• Seamless integration between all the tools workers need to get the job done
  • Continuously updated information at their fingertips
  • Data available anytime and anywhere

Further, strengthening human experiences requires a culture of collaboration. Digital technology and virtual workspaces can be leveraged to enhance an organisation’s collaboration and social connection – because everyone in the organisation must take part.

Making a start

Technology is not the starting point… We bring together three positive elements to help our customers collaborate in ways they never imagined and ensure their DEX initiative delivers lasting change: Methodology, Technology and Organisational Change.

1. Employee Experience Methodology

The first step is bringing together years of CX methodology applied to EX, as described above. At this stage of an engagement, we tie together the social, technical, internal and external factors unique to every workplace and every team within it – taking an holistic approach.

2. Intelligent Workplace Technology

The next stage involves the design, deployment and integration of intelligent technologies to provide smart, seamless experiences for end-users.

Our approach to technology is to use a modular approach. Whilst we work with the latest suite of Microsoft technologies such as Office 365, LiveTiles, Azure and Dynamics, many of our clients choose to leverage their existing investments by integrating what they already have.

Some companies already have a Microsoft investment – and others have implemented technologies including SAP, ServiceNow, Workday and even Jira. Whatever the technology mix, existing ecosystems can typically be integrated to deliver and enhance a complete DEX.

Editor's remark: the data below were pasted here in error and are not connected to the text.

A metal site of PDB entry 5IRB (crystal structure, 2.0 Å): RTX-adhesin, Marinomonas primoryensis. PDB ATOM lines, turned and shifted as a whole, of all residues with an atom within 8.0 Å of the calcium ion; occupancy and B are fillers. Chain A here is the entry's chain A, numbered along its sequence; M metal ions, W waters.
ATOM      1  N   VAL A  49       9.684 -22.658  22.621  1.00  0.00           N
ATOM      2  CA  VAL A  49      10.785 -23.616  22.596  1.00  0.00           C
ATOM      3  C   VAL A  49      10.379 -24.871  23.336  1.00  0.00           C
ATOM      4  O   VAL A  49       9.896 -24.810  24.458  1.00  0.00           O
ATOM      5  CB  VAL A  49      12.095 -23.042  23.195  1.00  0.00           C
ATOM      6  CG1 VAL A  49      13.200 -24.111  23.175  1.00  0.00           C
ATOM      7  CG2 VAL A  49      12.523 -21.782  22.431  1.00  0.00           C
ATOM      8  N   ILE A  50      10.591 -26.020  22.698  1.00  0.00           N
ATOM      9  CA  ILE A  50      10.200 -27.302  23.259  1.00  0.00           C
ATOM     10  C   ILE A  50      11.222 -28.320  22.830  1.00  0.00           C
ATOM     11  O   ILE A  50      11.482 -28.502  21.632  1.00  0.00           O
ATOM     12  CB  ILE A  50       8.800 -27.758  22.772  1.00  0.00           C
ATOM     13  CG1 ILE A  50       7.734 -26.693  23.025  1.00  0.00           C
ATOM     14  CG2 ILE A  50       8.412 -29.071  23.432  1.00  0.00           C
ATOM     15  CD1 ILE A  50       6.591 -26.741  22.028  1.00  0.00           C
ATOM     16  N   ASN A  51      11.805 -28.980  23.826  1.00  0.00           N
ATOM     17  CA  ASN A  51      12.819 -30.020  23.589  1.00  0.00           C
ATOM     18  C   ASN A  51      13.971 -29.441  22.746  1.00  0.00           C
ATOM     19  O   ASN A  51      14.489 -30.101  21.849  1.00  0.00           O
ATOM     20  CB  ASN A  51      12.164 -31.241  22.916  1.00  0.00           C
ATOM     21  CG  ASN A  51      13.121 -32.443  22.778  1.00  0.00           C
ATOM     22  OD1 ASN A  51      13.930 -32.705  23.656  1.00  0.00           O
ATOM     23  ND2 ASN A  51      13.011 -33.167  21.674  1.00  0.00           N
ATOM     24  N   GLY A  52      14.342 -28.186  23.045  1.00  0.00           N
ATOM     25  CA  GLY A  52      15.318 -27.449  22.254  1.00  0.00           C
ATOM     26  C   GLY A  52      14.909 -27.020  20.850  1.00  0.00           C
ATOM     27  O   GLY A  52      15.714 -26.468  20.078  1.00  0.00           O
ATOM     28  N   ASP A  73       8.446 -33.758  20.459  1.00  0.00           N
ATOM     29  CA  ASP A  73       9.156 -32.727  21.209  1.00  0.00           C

3. Organisational Change and Adoption

Organisational change strategies are integral from the time an Intelligent Workplace – as designed during the EX methodology phase – is implemented and rolled out. Only through end-to-end adoption can a lasting change be achieved, making organisational change an essential investment to reap the full value of DEX.

The war for talent

The final thing to remember is that EX is not a cost, but an investment in the war for talent. With the increase in millennials entering the workplace, talent acquisition and retention are ever more valuable in this competitive landscape – with employee engagement especially recognised as key to customer satisfaction levels.

Organisations today are competing for a smaller talent pool, while also investing heavily in both the development and productivity of their existing workforce. This means that creating an effective DEX is not an IT battle alone… HR and CX executives and are the IT organisation’s most powerful allies in working towards an awesome employee experience.

To learn more about the thinking and methodology behind creating a customised DEX, watch Cameron’s presentation on enabling employees by unlocking both technical and social systems or visit our website.